Whistleblower Alleges Deloitte Has Helped IL&FS Fudge Its Accounts Year after Year
An anonymous whistleblower, who claims to be part of the “senior management team at Deloitte, Haskins and Sells LLP (Deloitte)” and has been “privy to several internal irregularities in providing professional services to the IL&FS (Infrastructure Leasing & Financial Services) group” has written to us outlining how the audit firm benefited by helping the failed group fudge its accounts year after year. 
 
In fact, Deloitte ensured a clean chit to IL&FS even when the Reserve Bank of India (RBI) claims to have red flagged a few issues and asked it to reduce its outstanding debt. It is another matter that IL&FS did nothing. The whistleblower says, “The extent of the scam is mind boggling” and hopes that investigation agencies would question members of the audit team, thereby giving him a chance to disclose how the “the senior management at Deloitte is aware of the financial mismanagement and impropriety by the IL&FS group” and actively helped fudge facts. 
 
Deloitte has an internal reporting system; but the whistleblower says, “I have no faith in the current leadership and, hence, am consciously not resorting to our internal whistle-blowing mechanism.” He goes on to provide a few details which need to be understood in the context of what we already know about its relationship with IL&FS. 
 
Deloitte has audited IL&FS Financial Services Ltd (IFIN) for 10 years and remained the auditor until it completed 10 years in 2018. The audit report had absolutely no adverse findings even in 2017-18. On 3rd April, the new IL&FS management headed by banker Uday Kotak said that 90% of the loans advanced by IFIN, the lending arm of IL&FS, had turned bad.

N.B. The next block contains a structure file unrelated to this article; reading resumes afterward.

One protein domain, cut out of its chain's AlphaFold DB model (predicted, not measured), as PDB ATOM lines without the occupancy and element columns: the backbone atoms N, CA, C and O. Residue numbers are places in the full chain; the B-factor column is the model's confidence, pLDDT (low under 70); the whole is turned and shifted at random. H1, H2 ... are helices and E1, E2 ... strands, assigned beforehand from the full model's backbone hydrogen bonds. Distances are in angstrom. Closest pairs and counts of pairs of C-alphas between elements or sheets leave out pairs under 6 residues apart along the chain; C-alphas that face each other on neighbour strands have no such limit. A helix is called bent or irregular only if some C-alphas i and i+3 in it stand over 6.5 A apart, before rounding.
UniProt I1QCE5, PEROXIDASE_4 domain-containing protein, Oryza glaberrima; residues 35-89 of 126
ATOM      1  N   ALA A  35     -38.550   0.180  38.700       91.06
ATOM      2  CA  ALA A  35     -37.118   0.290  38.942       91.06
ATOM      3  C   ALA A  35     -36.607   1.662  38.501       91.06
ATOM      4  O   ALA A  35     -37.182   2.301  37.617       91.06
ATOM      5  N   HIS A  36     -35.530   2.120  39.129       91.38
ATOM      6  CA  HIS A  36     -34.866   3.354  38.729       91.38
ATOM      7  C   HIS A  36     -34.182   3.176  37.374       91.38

Key Allegations
1. Deloitte was a beneficiary of IL&FS’s ‘unmitigated growth’ over the decade in multiple ways. It enjoyed a ‘preferred advisor role’ and was awarded several advisory contracts on a ‘single sourced basis’ at ‘substantially high fees’ as compensation.
 
2. When audit findings would not show IL&FS in a ‘favourable light’ and Deloitte had to take a position, the auditor conveniently relied on “management explanations and comfort letters by compromising on its independent opinion.” At times, IL&FS’s top management would meet and “coerce Deloitte partners for a more favourable position or watered down position.” This was in addition to the ‘watering down of views’ that already happened internally at Deloitte, in the first instance. 
 
3. Over the years, says the whistleblower, this led the entire audit becoming “susceptible to legacy positions and compounded the financial misreporting.” In many cases “the language of the management response was agreed before hand by Deloitte to close its internal reviews.”
 
4. The whistleblower claims that, in the past three years, Deloitte discovered enough facts that would have qualified the report. However, a specific audit partner (name withheld by Moneylife) would hold close-door meetings with IL&FS’s senior management and find ways to ‘manage’ these by relying on management explanations and opinions.